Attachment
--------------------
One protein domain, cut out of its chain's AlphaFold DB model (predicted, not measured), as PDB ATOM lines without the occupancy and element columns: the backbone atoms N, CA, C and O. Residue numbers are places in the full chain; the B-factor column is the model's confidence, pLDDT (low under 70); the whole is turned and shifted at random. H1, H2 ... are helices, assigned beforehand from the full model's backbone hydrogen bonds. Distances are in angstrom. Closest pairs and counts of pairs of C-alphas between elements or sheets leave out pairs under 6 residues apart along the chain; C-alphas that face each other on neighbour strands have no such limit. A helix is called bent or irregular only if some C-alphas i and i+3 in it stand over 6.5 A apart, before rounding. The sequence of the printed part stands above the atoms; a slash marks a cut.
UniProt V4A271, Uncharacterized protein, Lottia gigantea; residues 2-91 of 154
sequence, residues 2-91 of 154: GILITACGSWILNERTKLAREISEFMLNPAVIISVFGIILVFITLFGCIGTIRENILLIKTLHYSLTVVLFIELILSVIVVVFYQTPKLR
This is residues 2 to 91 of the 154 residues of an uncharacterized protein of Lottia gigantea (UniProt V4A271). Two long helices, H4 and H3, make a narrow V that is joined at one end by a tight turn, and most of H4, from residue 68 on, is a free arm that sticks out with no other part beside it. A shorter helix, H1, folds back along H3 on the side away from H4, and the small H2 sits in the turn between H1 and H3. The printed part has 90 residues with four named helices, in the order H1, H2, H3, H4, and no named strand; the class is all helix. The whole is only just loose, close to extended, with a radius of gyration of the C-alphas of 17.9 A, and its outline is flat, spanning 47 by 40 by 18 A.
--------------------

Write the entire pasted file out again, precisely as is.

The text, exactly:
One protein domain, cut out of its chain's AlphaFold DB model (predicted, not measured), as PDB ATOM lines without the occupancy and element columns: the backbone atoms N, CA, C and O. Residue numbers are places in the full chain; the B-factor column is the model's confidence, pLDDT (low under 70); the whole is turned and shifted at random. H1, H2 ... are helices, assigned beforehand from the full model's backbone hydrogen bonds. Distances are in angstrom. Closest pairs and counts of pairs of C-alphas between elements or sheets leave out pairs under 6 residues apart along the chain; C-alphas that face each other on neighbour strands have no such limit. A helix is called bent or irregular only if some C-alphas i and i+3 in it stand over 6.5 A apart, before rounding. The sequence of the printed part stands above the atoms; a slash marks a cut.
UniProt V4A271, Uncharacterized protein, Lottia gigantea; residues 2-91 of 154
sequence, residues 2-91 of 154: GILITACGSWILNERTKLAREISEFMLNPAVIISVFGIILVFITLFGCIGTIRENILLIKTLHYSLTVVLFIELILSVIVVVFYQTPKLR
This is residues 2 to 91 of the 154 residues of an uncharacterized protein of Lottia gigantea (UniProt V4A271). Two long helices, H4 and H3, make a narrow V that is joined at one end by a tight turn, and most of H4, from residue 68 on, is a free arm that sticks out with no other part beside it. A shorter helix, H1, folds back along H3 on the side away from H4, and the small H2 sits in the turn between H1 and H3. The printed part has 90 residues with four named helices, in the order H1, H2, H3, H4, and no named strand; the class is all helix. The whole is only just loose, close to extended, with a radius of gyration of the C-alphas of 17.9 A, and its outline is flat, spanning 47 by 40 by 18 A.